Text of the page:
• In 2015, the Slovak Parliament adopted a new Act on Vocational Education and Training (VET) that established a dual VET system, including apprenticeships, and sought to reinforce the link between education and employers. The act also proposed to regulate funding allocations for VET programmes according to labour market needs. From 2015, the funding allocations per student in VET increased by 10% for students enrolled in programmes identified by the Ministry of Education, Science, Research and Sport as being in high demand with respect to labour market needs. For students in fields identified as being in oversupply, per-student allocations decreased by 10%. The list of programmes is updated annually (European Commission, 2017[495]). The act also imposed new regulations through which self-governing regions must define the number of students in different fields of study in individual upper secondary schools.

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Progress or impact: In 2015/16, the first students enrolled in the new dual VET system. At that point, 89 contracts between companies and VET schools had been established, and 1 438 training places were offered by companies. However, this was much higher than the number of students who took part, with some sectors in particular (media, agriculture and textiles), receiving little interest (Vantúch and Jelínková, 2016[496]).

An amendment of the 2015 Act on VET entered into force in 2018, which sought to improve co-operation between education institutions and employers. The amendment, for example, ended funding cuts to schools resulting from the shift of practical education to companies, and companies no longer have to prove their readiness to offer practical education. In the same way, the amendment allowed the curricula for dual and non-dual programmes to be unified to enable companies to adjust the provision of practical skills to their needs. (European Commission, 2018[497]).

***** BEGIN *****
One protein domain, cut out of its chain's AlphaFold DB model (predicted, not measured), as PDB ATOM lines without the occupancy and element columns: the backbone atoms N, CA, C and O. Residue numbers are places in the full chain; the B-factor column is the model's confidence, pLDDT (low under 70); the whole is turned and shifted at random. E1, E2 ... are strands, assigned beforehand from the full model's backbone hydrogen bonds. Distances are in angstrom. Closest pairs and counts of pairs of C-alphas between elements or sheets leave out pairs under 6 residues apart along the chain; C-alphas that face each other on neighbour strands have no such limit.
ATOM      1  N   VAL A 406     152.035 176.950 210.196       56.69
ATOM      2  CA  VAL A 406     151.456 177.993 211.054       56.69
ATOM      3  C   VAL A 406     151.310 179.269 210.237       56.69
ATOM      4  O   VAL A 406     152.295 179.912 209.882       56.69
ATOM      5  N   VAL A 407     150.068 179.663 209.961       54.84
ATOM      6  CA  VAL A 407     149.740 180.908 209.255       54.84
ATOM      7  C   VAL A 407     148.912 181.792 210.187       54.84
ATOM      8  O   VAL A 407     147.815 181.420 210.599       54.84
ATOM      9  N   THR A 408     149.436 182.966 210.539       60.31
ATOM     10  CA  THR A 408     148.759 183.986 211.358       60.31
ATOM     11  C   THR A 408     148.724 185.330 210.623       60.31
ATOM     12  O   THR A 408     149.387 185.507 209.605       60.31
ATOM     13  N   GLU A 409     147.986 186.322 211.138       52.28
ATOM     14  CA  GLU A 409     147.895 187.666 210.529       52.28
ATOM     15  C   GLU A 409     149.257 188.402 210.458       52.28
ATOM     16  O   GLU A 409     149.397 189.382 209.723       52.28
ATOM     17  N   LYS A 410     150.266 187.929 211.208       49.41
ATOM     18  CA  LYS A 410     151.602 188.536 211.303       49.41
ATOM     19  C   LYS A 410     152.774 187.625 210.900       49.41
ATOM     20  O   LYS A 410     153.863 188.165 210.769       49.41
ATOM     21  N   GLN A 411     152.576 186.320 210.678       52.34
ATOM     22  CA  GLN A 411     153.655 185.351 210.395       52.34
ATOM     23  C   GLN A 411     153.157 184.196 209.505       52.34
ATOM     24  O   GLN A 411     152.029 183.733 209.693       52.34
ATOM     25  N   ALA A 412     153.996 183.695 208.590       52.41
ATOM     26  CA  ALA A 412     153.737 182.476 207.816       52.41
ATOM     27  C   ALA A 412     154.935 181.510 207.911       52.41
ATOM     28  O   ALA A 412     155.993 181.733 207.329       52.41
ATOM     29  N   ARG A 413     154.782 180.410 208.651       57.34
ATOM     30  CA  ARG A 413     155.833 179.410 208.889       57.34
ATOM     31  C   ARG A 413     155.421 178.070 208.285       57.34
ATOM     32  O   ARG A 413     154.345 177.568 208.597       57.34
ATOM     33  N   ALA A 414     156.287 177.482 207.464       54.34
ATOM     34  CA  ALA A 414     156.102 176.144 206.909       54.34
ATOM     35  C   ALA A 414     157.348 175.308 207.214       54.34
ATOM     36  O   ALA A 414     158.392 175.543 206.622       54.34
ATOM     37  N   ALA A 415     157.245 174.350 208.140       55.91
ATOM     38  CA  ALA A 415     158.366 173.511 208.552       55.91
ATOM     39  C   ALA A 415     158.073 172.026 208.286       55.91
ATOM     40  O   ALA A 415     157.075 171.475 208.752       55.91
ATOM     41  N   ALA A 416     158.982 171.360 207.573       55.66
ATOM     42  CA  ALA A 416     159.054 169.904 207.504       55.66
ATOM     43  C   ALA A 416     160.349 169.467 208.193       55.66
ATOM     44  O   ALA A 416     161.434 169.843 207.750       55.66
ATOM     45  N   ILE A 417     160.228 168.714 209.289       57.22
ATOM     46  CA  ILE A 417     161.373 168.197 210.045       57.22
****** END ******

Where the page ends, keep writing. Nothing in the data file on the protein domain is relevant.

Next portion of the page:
The number of students enrolled within the dual VET system has increased significantly from 1 869 in 2017, to 2 789 in 2018 (National information reported to the OECD).

In 2017, an analysis of the first years of the new funding mechanisms and new regulation showed mixed findings: in some cases, the number of students enrolled in training for employment fields with an excessive supply of graduates decreased, while the number of students in fields with labour shortages increased only in a few cases. (Martinák and Zápražná, 2017[498]) The report also identified a lack of consistency across regions and sectors. It, therefore, recommended introducing funding mechanisms and regulations with a more regional focus to enable the VET system to better respond to local trends and needs.

In 2018, MINEDU implemented clearer indicators and weights for student allocation mechanisms that are to be applied consistently in every region; the region then has the right to apply its own criteria with a total weight of 20% (Martinák and Zápražná, 2017[498]). MINEDU will also issue study fields for financial regulation once every three years for each region individually, to reflect economic cycles and differences in regional labour markets. The analysis also recommended applying other methods for assessing labour market demand and supply (e.g. graduate and employer surveys), strengthening the current database and reducing information asymmetry (e.g. through better career counselling) (National information reported to the OECD).

  • The Slovak Republic’s Ministry of Education, Science, Research and Sport introduced a new state curriculum for pre-primary schools (optional from 2015; mandatory from 2016), as well as for primary, lower secondary and general upper secondary schools/gymnasiums (mandatory from 2015). MINEDU identified a need to strengthen instruction of natural sciences, due to low performance on PISA, and English as a first foreign language from Grade 3 (National information reported to the OECD). Stakeholders involved in the process included teachers, experts, the State Pedagogical Institute and MINEDU officials. Various discussion sessions were organised with special subject committees, as well as consultations with stakeholders. The new curriculum defines education areas, focuses on the development of logical thinking and working with texts and increases the number of compulsory hours of instruction in mathematics and natural sciences.